Author: Alison Goodman
Publication Date: 7/15/99
Blurb (GR): Seventeen-year-old Joss is a rebel, and a student of time travel at the prestigious Centre for Neo-Historical Studies. This year, for the first time, the Centre has an alien student, Mavkel, from the planet Choria. And Mavkel has chosen Joss, of all people, as his roommate and study partner. Then Mavkel gets sick. Joss quickly realizes that his will to live is draining away. The only way she can help Mavkel is by breaking the Centre's strictest rules . . . and that means going back in time to change history.
I’m always on the lookout for a fun space-related story. Singing the Dogstar Blues isn’t set in space but there is a very futuristic feel to it and ALIENS so it definitely hit my sweet spot. If you are wondering if this book reads at all like Goodman’s other book Eon, the answer, at least for me, is absolutely not. I enjoyed Eon but the pacing was off and I wasn’t especially attached to any of the characters. That’s not the case here. Joss Aaronson attends a prestigious time-jumping school and holds one of 12 coveted spots in the program for her year. She is a comp, which basically means that her mother used a donor to have her and comps are looked down on as genetically manipulated because people can use up to even 5 or 6 donors to create the child of their choice. She is snarky, sassy, and unlike Eon/a, it doesn’t take her eras to figure out what is going on around her. Thank goodness for that.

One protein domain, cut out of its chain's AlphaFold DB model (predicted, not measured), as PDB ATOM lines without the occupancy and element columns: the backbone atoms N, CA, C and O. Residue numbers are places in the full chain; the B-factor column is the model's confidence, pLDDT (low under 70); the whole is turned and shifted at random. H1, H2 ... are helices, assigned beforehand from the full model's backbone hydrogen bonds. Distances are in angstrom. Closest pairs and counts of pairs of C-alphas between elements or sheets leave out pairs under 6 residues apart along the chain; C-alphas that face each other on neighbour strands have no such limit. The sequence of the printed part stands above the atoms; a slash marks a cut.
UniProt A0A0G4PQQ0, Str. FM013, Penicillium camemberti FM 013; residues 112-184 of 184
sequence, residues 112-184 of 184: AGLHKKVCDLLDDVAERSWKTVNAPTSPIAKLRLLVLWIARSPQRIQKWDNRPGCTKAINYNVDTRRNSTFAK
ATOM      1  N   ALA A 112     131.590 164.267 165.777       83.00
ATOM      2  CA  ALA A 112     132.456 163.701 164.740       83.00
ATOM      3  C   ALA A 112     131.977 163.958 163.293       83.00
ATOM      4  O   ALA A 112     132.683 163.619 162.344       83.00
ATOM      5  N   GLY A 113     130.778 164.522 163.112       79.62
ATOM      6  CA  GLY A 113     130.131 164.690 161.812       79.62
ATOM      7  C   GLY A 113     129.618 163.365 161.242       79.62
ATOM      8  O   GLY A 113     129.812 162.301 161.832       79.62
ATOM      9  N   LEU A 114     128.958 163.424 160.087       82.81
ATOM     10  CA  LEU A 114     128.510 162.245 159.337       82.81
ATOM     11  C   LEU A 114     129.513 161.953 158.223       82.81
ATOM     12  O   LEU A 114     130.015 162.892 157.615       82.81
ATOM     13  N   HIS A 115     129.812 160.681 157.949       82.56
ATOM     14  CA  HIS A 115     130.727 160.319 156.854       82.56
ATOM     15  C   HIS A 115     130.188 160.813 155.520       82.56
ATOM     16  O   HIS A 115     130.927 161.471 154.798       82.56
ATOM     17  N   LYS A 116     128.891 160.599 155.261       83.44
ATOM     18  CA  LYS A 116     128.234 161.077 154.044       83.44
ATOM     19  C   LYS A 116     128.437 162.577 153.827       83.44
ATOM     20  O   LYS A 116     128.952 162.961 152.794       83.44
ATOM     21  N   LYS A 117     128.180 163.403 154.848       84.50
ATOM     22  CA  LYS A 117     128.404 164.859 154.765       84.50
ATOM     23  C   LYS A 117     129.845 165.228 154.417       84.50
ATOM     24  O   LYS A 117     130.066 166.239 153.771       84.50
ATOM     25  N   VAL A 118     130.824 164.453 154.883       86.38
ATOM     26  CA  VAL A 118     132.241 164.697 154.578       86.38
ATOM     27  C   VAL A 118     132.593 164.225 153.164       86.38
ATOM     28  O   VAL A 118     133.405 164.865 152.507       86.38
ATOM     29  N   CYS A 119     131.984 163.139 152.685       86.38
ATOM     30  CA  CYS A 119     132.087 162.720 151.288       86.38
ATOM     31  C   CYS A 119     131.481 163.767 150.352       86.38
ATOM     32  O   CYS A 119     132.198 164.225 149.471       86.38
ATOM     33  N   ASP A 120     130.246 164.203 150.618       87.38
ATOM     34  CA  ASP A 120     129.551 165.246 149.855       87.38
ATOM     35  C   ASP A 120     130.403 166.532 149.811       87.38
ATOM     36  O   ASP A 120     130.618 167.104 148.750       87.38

Overall, the book has a bit of a campy and adventurous feel. The plot primarily revolves around Joss and her new school partner, Mavkel, the first alien to be admitted. As expected, there are enemies and allies in the school administration and amongst the students but Joss and Mavkel hold this entire story on their backs and they succeed in doing so. I couldn’t picture what Mavkel actually looked like but it didn’t hinder the character development. His personality came through even with a language barrier and extensive cultural differences. He and Joss bond over music and that is where the title of the book comes from.
There are hints that this was Goodman’s first novel—the writing definitely favors utility rather than description, for instance. Since this is what I prefer in my sci-fi, I was more than happy with the style. And Ms. Goodman actually surprised me with a plot twist near the end. (I laughed out loud at the Petri dish scene) I wish this book started a series so we could find out how Joss and Mavkel’s partnership continued to develop during their school years. As it is, I guess I will just have to hope that Alison Goodman writes some more sci-fi one of these days.